Do you suffer from ADD when #reading?

Some people can read just about anything. Pages of backstory. Lots of description. Paragraphs of sittin’ and thinkin’.

But not me. I’m one of those readers who has ADD when reading books. If I’m not grabbed in those first few paragraphs, or at least by the first page or two, the book I’m reading is history. I didn’t always used to be this way, but over time I’ve discovered that I have little patience to get drawn into a story. That doesn’t mean that action has to occur right on page one, like bullets flying or things exploding, but a great opening paragraph or page has to scream READ ME! Of course, this is a very subjective thing but it’s one that has, over time, limited the number of books that end up on my bookshelf. And you know what? I’m okay with that.

So in honor of some great opening paragraphs, I’m going to share what are, I think, terrific story grabbers. Opening sentences that made me sit up, take notice and want to read more. All rights belong to the authors below. I’m simply sharing them here because I think they’re just so damned great.

Robert Crais, Stalking the Angel
I was standing
on my head in the middle of my office when the door opened and the best looking woman I’d seen in three weeks walked in. She stopped in the door to stare, then remembered herself and moved aside for a grim-faced man who frowned when he saw me. A sure sign of disapproval. The woman said, “Mr. Cole, I’m Jillian Becker. This is Bradley Warren. May we speak with you?”

Michael Crichton, Timeline
He should never have taken that shortcut.
Dan Baker winced as his new Mercedes S500 sedan bounced down the dirt road, heading deeper into the Navajo reservation in northern Arizona. Around them, the landscape was increasingly desolate: distant red mesas to the east, flat desert stretching away in the west. Thay had passed a village half an hour earlier–dusty houses, a church and a small school, huddled against a cliff–but since then, they’d seen nothing at all, not even a fence. Just empty red desert. They hadn’t seen another car for an hour. Now it was noon, the sun glaring down on them. Baker, a forty-year-old building contractor in Phoenix, was beginning to feel uneasy. Especially since his wife, an architect, was one of those artistic people who wasn’t practical about things like gas and water. His tank was half empty. And the car was starting to run hot.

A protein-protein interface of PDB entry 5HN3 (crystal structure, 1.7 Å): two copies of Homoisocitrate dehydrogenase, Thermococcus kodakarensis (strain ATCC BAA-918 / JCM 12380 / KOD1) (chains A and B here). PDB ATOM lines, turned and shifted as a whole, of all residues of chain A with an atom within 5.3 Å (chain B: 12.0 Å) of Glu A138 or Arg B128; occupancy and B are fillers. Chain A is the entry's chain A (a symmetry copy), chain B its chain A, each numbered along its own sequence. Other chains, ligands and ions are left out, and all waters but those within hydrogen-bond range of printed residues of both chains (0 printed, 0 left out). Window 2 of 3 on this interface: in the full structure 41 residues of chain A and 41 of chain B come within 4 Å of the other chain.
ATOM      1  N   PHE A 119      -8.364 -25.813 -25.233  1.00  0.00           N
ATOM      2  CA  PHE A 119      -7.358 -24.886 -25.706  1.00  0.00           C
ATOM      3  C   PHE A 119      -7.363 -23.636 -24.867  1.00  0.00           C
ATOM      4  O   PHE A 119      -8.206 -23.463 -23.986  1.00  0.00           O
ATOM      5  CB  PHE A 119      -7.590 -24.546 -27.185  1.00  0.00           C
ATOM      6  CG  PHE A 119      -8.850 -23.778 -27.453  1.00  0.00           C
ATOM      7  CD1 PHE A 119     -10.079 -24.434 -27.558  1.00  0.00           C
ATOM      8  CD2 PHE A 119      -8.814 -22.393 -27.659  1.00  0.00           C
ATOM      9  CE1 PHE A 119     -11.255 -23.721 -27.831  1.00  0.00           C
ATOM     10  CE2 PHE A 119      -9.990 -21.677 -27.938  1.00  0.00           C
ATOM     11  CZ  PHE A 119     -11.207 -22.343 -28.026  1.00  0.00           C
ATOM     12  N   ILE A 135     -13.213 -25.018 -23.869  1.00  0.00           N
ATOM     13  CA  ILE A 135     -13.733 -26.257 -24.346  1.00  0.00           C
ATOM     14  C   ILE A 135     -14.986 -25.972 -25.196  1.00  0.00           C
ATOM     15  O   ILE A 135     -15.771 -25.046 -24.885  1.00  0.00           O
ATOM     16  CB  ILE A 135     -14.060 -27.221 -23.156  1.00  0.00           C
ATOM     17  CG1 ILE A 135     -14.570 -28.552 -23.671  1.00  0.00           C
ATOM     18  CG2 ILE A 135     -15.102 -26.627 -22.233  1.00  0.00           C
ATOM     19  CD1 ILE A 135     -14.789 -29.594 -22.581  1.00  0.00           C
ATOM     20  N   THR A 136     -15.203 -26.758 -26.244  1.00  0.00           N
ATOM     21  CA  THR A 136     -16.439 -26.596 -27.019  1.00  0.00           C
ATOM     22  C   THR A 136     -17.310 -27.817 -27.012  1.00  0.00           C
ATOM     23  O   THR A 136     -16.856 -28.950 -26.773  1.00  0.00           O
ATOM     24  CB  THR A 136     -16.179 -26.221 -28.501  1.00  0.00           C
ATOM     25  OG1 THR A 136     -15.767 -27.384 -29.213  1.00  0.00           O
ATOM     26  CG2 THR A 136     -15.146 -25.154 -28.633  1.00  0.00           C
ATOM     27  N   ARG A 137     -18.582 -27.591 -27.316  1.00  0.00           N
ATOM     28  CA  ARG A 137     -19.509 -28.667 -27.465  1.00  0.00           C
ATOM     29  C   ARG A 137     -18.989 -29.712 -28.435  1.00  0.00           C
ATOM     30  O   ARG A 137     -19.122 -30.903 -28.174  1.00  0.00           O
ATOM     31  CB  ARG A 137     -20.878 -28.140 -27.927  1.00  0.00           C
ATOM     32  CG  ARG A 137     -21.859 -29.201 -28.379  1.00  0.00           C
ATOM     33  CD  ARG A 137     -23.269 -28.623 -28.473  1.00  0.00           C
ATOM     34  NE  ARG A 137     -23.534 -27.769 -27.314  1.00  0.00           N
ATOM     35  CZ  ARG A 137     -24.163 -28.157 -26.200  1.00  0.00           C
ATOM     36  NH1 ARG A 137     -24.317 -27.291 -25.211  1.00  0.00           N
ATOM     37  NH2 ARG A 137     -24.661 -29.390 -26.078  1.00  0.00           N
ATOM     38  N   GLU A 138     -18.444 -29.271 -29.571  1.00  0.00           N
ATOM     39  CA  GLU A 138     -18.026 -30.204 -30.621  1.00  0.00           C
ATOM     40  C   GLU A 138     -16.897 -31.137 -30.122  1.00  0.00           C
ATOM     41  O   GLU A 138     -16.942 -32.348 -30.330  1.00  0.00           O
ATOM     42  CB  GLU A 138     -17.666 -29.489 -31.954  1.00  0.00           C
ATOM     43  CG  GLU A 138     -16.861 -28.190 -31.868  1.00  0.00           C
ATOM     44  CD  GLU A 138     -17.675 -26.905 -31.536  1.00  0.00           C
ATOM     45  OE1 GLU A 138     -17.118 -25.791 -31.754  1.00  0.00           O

Harlan Coben, Tell No One
There should have been a dark whisper in the wind. Or maybe a deep chill in the bone. Something. An ethereal song only Elizabeth or I could hear. A tightness in the air. Some textbook premonition. There are misfortunes we almost expect in life–what happened to my parents, for example–and then there are other dark moments, moments of sudden violence, that alter everything. There was my life before the tragedy. There is my life now. The two have painfully little in common.

Jennifer Crusie, Fast Women
The man behind the cluttered desk looked like the devil, and Nell Dysart figured that was par for her course since she’d been going to hell for a year and a half anyway. Meeting Gabriel McKenna just meant she’d arrived.

JR Ward, Dark Lover
Darius looked around the club, taking in the teeming, half-naked bodies on the dance floor. Screamer’s was packed tonight, full of women wearing leather and men who looked like they had advanced degrees in violent crime.